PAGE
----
Schoen concludes that Fox News is actually "just good television organized by smart executives, whose political perspective may not be my own, but whose commitment to professionalism and excellence appears clear and unambiguous." Clarity, it seems, is easy if you're getting a paycheck from Fox News.
*Further information about the retreat added.
Media Research Center (MRC) and Fox News appear to be telling journalists that if they investigate the business dealings of billionaire T. Boone Pickens, you will be attacked.
In his bio on FoxNews.com, MRC "Vice President for Business and Culture" Gainor is listed as "the Boone Pickens Fellow" for MRC. Pickens is described by MRC as an "MRC Trustee," has presented at the MRC's annual DisHonor Awards, is listed in their most recent annual report available online (2008) as a "trustee," and was described by MRC founder Brent Bozell in 2006 as "a friend" who "supports" the Media Research Center. Pickens reportedly donated $1 million to the Swift Boat Veterans for The Truth in 2004.
Gainor has written an opinion piece on FoxNews.com attacking progressive philanthropist (and Media Matters donor) George Soros for his donations via the Open Society Foundation into journalistic operations like the non-profit ProPublica:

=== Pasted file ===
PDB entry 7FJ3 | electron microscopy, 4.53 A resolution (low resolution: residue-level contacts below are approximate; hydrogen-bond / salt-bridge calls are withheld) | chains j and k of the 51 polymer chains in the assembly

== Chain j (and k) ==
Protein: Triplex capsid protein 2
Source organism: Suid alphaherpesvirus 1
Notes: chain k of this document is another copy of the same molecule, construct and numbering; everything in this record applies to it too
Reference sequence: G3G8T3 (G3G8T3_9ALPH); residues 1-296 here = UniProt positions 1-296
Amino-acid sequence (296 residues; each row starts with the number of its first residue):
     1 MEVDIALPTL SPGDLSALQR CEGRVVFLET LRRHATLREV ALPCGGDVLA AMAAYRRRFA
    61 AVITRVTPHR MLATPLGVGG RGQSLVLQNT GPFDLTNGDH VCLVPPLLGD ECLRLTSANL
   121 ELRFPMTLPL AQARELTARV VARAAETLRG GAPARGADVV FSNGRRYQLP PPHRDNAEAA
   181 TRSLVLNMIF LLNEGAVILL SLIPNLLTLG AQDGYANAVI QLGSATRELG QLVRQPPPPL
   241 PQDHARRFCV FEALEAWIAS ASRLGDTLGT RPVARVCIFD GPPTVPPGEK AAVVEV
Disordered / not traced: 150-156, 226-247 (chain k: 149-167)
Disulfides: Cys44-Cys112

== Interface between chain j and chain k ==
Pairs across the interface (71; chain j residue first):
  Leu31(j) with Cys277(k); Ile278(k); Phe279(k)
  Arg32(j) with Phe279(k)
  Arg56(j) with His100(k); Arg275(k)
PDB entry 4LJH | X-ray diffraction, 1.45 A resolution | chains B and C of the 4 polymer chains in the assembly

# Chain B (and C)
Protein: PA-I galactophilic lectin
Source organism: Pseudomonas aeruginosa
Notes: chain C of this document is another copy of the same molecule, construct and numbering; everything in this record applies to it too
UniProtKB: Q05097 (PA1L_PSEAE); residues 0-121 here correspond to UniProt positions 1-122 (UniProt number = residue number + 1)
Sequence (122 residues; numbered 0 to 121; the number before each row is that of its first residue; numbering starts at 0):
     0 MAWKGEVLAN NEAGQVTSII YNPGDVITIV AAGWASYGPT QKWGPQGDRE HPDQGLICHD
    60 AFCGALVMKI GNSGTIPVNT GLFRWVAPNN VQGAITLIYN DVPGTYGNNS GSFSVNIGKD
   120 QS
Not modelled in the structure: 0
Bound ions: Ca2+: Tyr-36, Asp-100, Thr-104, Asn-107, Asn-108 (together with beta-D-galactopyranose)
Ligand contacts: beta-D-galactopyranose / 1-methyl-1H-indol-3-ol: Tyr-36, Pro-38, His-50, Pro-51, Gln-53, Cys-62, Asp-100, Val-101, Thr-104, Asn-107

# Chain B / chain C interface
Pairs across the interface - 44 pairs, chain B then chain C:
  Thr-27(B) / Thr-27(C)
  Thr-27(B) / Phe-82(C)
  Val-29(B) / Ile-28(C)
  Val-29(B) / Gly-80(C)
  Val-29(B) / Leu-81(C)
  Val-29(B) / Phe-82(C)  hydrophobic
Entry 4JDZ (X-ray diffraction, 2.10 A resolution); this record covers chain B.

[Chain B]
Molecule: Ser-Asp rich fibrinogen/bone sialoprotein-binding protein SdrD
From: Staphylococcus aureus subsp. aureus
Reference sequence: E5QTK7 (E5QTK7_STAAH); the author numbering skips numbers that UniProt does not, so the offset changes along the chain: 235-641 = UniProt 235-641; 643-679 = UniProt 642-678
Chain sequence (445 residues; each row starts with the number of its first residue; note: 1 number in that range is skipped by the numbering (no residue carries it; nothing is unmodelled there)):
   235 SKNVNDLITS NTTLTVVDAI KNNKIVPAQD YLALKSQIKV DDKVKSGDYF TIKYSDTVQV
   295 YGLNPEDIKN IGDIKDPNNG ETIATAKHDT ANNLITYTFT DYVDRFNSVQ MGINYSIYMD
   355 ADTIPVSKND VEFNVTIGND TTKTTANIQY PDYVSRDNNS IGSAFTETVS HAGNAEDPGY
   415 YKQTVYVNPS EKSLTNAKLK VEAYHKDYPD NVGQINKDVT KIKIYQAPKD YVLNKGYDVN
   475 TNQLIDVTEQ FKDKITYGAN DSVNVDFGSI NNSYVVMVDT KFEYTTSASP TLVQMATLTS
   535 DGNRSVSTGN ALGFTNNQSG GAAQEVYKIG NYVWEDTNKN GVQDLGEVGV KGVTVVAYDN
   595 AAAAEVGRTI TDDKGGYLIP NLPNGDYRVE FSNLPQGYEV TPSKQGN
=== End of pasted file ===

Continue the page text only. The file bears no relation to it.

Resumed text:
The ProPublica stories are thoroughly researched by top-notch staffers who used to work at some of the biggest news outlets in the nation. But the topics are almost laughably left-wing. The site's proud list of "Our Investigations" includes attacks on oil companies, gas companies, the health care industry, for-profit schools and more. More than 100 stories on the latest lefty cause: opposition to drilling for natural gas by hydraulic fracking. Another 100 on the evils of the foreclosure industry.
Gainor doesn't seem to have any problem with the factual output of ProPublica, just the fact that it exists and investigates issues. He even says "[t]he ProPublica stories are thoroughly researched by top-notch staffers." So, why the hate?
In news reports on a House Republican proposal that would require the Obama administration to open new areas to offshore drilling, Fox News correspondent William La Jeunesse claimed that "97 percent of America's offshore oil remains off-limits." In fact, the areas already open to drilling contain the "vast majority" of estimated offshore oil resources, according to the Energy Information Administration.
After weeks of demanding President Obama "produce the birth certificate" so it can be "over [and] done with," right-wing media figures have begun attacking Obama for releasing his long-form birth certificate, claiming it was done as a "distraction" and complaining it was done to "personally put down his detractors."